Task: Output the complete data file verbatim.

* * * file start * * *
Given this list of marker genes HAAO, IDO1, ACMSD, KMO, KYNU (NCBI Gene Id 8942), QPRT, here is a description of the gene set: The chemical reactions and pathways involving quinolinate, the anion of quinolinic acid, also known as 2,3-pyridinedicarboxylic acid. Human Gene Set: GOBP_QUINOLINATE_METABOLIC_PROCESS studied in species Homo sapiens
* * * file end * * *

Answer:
Given this list of marker genes HAAO, IDO1, ACMSD, KMO, KYNU (NCBI Gene Id 8942), QPRT, here is a description of the gene set: The chemical reactions and pathways involving quinolinate, the anion of quinolinic acid, also known as 2,3-pyridinedicarboxylic acid. Human Gene Set: GOBP_QUINOLINATE_METABOLIC_PROCESS studied in species Homo sapiens